What does an antiquarian horologist do?
It's a cross-disciplinary trade. I mostly work with antique clock or watch based objects that perform specific functions. Anything from making a facsimile of a living thing, called an automaton, to a musical box. Or even small watches that have music components or automata on the dial—basically I specialize in complicated antique mechanical objects.
How did you first get interested in this?
As a child, I collected music boxes and kitschy stuff that my grandmother gave me from post-holiday inventory sales. Snow globes or little scenes that had a music box in the bottom. I was never a fan of the outside part—I would always take the mechanisms out of the bottom and chuck the rest of it. It was really quite special, seeing everything working, seeing how delicate it was, and fragile. Producing something that was so tangible and beautiful to me, I got a lot of comfort out of that.
What's so magical to you about these mechanized machines from long ago?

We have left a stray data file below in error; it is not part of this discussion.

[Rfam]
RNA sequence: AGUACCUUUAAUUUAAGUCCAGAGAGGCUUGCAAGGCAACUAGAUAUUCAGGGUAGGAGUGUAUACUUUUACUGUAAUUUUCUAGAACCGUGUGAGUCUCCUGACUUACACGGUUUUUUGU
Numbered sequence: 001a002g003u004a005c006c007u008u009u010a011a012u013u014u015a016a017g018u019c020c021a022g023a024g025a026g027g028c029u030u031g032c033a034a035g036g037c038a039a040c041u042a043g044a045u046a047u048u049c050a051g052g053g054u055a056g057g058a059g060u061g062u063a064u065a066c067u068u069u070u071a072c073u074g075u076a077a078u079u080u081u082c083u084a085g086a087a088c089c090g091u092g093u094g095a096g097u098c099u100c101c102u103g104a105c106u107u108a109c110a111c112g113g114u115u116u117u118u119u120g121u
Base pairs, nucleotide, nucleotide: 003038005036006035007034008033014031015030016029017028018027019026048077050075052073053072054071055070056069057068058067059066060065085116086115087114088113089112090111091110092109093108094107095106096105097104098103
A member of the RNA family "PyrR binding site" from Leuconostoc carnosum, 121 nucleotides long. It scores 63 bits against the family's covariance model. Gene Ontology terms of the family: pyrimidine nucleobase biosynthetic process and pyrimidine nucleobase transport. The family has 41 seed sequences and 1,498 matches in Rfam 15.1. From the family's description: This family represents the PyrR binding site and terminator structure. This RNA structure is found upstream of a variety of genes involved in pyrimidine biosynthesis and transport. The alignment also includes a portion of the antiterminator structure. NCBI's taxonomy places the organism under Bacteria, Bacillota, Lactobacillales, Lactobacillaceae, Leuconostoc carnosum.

These objects hold an incredible weight. You're looking at these things, and you're trying to cipher: How did they do this? Who designed this? And you think about the minds that were developing this technology, about how they had half the resources or maybe even fewer than we have today. They didn't have electricity! They were cutting wheels using a foot pedal. Yet we're struggling to reverse-engineer some of the stuff they were doing. So, for me, seeing the craftsmanship and dedication that people put into this work—these objects provide evidence to me of what is beautiful and good in this world. It's tangible evidence that there is something greater in our nature, and you can strive to do beautiful things outside of yourself just for the sake of making something that makes people happy. It's really something quite spectacular.